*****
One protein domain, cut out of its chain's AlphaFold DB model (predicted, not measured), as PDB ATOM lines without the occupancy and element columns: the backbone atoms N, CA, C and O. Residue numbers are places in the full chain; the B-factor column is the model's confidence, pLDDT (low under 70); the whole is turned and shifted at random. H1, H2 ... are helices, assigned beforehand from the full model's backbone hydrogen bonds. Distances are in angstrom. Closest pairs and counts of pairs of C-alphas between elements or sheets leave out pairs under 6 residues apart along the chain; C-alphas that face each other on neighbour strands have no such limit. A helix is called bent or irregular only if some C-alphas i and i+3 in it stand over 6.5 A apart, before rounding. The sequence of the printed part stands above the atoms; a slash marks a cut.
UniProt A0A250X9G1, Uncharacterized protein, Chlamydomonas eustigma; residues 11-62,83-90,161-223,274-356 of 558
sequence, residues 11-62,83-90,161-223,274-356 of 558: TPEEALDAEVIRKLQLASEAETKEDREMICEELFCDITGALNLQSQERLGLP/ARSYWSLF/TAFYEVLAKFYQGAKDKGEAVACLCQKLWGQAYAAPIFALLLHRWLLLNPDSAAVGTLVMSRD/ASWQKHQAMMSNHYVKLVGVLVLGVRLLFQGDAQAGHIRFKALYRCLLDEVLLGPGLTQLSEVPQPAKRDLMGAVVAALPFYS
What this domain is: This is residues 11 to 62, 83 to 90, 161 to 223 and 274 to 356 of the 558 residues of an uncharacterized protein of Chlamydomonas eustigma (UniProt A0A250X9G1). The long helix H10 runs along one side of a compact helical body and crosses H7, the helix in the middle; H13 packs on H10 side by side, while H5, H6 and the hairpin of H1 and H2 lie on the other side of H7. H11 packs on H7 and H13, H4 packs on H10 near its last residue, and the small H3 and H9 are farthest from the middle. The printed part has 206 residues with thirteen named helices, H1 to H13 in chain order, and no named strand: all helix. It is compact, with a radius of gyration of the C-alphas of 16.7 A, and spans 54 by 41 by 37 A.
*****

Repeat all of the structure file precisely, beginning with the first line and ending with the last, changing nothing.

One protein domain, cut out of its chain's AlphaFold DB model (predicted, not measured), as PDB ATOM lines without the occupancy and element columns: the backbone atoms N, CA, C and O. Residue numbers are places in the full chain; the B-factor column is the model's confidence, pLDDT (low under 70); the whole is turned and shifted at random. H1, H2 ... are helices, assigned beforehand from the full model's backbone hydrogen bonds. Distances are in angstrom. Closest pairs and counts of pairs of C-alphas between elements or sheets leave out pairs under 6 residues apart along the chain; C-alphas that face each other on neighbour strands have no such limit. A helix is called bent or irregular only if some C-alphas i and i+3 in it stand over 6.5 A apart, before rounding. The sequence of the printed part stands above the atoms; a slash marks a cut.
UniProt A0A250X9G1, Uncharacterized protein, Chlamydomonas eustigma; residues 11-62,83-90,161-223,274-356 of 558
sequence, residues 11-62,83-90,161-223,274-356 of 558: TPEEALDAEVIRKLQLASEAETKEDREMICEELFCDITGALNLQSQERLGLP/ARSYWSLF/TAFYEVLAKFYQGAKDKGEAVACLCQKLWGQAYAAPIFALLLHRWLLLNPDSAAVGTLVMSRD/ASWQKHQAMMSNHYVKLVGVLVLGVRLLFQGDAQAGHIRFKALYRCLLDEVLLGPGLTQLSEVPQPAKRDLMGAVVAALPFYS
What this domain is: This is residues 11 to 62, 83 to 90, 161 to 223 and 274 to 356 of the 558 residues of an uncharacterized protein of Chlamydomonas eustigma (UniProt A0A250X9G1). The long helix H10 runs along one side of a compact helical body and crosses H7, the helix in the middle; H13 packs on H10 side by side, while H5, H6 and the hairpin of H1 and H2 lie on the other side of H7. H11 packs on H7 and H13, H4 packs on H10 near its last residue, and the small H3 and H9 are farthest from the middle. The printed part has 206 residues with thirteen named helices, H1 to H13 in chain order, and no named strand: all helix. It is compact, with a radius of gyration of the C-alphas of 16.7 A, and spans 54 by 41 by 37 A.